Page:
I didn’t have time to masturbate this morning. It’s right there at the top of my To-Do List, but I have way too many things to do. I’m retired and busier than ever. I started meditating every morning, so now I don’t know which to do first: meditate or masturbate. Probably makes more sense to masturbate and then meditate because I would be more relaxed, but sometimes masturbating can take a while, depending, so I might have to skip meditation and then feel lousy that I didn’t get everything done. I could alternate, I guess. Masturbate on Mondays and meditate on Tuesdays and so forth. Skip Wednesdays because my husband and I usually have sex on Wednesdays, the whole point of the daily masturbation program. My doctor prescribed masturbation. “Do it as much as possible,” she said. The old use-it-or-lose-it. After I told my Doc how much time it was taking out of my day, she recommended using a vibrator to speed things up. We went online to look at choices—she was surprised I didn’t have a vibrator—and then I remembered the one my friend gave me for my birthday a long time ago. It was small, a Sunbeam; I think that was the brand name. My friend called it a “traveler” because it was so portable. You could put it in your purse or your coat pocket and use it anytime anywhere. Well, almost anywhere. I wouldn’t use it, say, in Costco although I could, easily; just duck behind the gargantuan mountain of mega-rolls of paper towels, or better yet, behind the floor-to-ceiling stacked boxes of Cuervo Tequila. I could break open a bottle, take a few chugs, turn on the traveler and ándale! I’m starting to get ideas: Put on my headphones and listen to my meditation while shopping at Costco and then cruise with my traveler for a quickie and a brief Happy Hour. Thinking further, masturbation really is a kind of meditation. Ergo, is meditation a kind of masturbation? I miss teaching my Critical Thinking class. I bet my students would have a rousing discussion on this topic. I went home from the Doc’s and searched the closets for my little Sunbeam. Then I got side-tracked with throwing stuff away. My husband asked me what I was looking for, and when I told him, he said “oh.” We aren’t big fans of electronics in bed. I even have a problem with using an electric toothbrush. I don’t mean for masturbation, I mean for my teeth. It rattles my brain or something. I’m not in favor of electric or battery-operated gizmos around my orifices. My husband isn’t crazy about vibrators, either. He thinks he should be enough, that he’s better than a machine. But these are desperate times, and we discussed it, and he understands. After all, it’s doctor’s orders. When I finally found the traveler, I turned it on, and it needed batteries. I wrote Go To Costco on my To-Do List. I might try out my new plan with the headphones, et al. Cleaning took hours, so multitasking is a must to catch up. I wouldn’t exactly say I’m retired. Just living takes a lot of work.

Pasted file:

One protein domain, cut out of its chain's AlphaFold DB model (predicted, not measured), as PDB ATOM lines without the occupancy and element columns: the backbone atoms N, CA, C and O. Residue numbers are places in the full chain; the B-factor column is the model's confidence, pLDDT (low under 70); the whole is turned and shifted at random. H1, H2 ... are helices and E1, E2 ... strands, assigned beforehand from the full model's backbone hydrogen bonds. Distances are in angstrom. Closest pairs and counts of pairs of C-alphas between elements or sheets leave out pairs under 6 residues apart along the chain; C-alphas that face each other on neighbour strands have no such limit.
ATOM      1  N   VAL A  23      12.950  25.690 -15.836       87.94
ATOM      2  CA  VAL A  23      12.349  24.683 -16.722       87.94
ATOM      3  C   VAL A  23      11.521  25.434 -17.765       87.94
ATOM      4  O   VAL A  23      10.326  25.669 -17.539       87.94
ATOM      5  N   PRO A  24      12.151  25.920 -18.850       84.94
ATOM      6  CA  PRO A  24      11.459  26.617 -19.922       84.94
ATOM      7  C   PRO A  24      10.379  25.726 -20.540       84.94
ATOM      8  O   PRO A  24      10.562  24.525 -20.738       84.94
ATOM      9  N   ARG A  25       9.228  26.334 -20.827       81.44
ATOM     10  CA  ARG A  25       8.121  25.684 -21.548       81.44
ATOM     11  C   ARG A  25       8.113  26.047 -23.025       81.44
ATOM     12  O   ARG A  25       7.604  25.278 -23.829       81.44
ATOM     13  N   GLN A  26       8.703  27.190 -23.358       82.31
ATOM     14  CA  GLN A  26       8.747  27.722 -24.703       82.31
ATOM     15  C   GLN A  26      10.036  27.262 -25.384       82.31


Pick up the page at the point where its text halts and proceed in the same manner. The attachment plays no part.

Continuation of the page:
SUSAN BROWNE is the author of Buddha’s Dogs (Four Way Books) and Zephyr (Steel Toe Books). Her poems have appeared in Ploughshares, The Sun, Subtropics, The Southern Review, Writer’s Almanac, and 180 More, Extraordinary Poems for Every Day. She teaches at Diablo Valley College in Pleasant Hill, California.
Read more by Susan Browne
Poem at superstition [review]
Poem at Linebreak
Poem in The Southern Review (via Soundcloud)